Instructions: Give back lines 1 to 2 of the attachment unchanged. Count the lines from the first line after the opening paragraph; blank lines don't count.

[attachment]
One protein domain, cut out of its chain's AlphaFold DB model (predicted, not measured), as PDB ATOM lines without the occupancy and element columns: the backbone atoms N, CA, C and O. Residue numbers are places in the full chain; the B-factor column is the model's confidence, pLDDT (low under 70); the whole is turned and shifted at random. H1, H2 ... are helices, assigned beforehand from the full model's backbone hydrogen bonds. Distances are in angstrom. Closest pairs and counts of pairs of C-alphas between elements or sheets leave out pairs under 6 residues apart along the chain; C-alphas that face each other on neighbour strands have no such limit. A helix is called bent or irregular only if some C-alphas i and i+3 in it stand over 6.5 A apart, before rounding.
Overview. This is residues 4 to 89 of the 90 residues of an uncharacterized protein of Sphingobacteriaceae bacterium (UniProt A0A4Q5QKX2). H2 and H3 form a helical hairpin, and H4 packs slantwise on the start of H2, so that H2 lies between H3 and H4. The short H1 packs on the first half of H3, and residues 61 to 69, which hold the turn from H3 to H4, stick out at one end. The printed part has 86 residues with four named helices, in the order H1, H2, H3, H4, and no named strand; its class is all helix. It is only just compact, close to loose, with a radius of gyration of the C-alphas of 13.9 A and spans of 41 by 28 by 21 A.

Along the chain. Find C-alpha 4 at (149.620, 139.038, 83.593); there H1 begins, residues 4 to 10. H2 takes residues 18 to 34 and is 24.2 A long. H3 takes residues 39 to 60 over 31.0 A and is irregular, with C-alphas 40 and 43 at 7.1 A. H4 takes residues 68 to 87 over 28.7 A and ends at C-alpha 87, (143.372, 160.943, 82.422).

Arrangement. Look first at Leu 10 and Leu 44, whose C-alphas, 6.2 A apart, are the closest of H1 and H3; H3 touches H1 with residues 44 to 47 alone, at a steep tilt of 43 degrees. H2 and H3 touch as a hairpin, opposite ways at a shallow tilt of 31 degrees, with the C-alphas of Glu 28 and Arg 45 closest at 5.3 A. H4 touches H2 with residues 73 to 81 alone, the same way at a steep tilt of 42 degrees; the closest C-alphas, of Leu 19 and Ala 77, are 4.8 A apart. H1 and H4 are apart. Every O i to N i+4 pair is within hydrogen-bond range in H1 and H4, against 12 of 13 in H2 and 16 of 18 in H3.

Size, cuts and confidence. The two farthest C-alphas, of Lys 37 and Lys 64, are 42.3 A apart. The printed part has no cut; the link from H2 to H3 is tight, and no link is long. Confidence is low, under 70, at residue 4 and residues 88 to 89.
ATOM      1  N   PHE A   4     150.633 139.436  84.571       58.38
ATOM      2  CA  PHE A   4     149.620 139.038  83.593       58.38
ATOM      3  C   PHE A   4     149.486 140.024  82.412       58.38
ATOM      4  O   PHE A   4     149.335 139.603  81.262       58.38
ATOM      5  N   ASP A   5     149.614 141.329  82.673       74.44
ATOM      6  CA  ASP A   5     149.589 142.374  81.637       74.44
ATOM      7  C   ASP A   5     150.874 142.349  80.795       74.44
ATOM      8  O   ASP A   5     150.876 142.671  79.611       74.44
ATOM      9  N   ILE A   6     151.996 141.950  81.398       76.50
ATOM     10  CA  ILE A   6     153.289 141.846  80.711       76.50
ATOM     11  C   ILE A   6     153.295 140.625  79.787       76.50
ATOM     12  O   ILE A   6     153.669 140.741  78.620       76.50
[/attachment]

Overview. This is residues 4 to 89 of the 90 residues of an uncharacterized protein of Sphingobacteriaceae bacterium (UniProt A0A4Q5QKX2). H2 and H3 form a helical hairpin, and H4 packs slantwise on the start of H2, so that H2 lies between H3 and H4. The short H1 packs on the first half of H3, and residues 61 to 69, which hold the turn from H3 to H4, stick out at one end. The printed part has 86 residues with four named helices, in the order H1, H2, H3, H4, and no named strand; its class is all helix. It is only just compact, close to loose, with a radius of gyration of the C-alphas of 13.9 A and spans of 41 by 28 by 21 A.

Along the chain. Find C-alpha 4 at (149.620, 139.038, 83.593); there H1 begins, residues 4 to 10. H2 takes residues 18 to 34 and is 24.2 A long. H3 takes residues 39 to 60 over 31.0 A and is irregular, with C-alphas 40 and 43 at 7.1 A. H4 takes residues 68 to 87 over 28.7 A and ends at C-alpha 87, (143.372, 160.943, 82.422).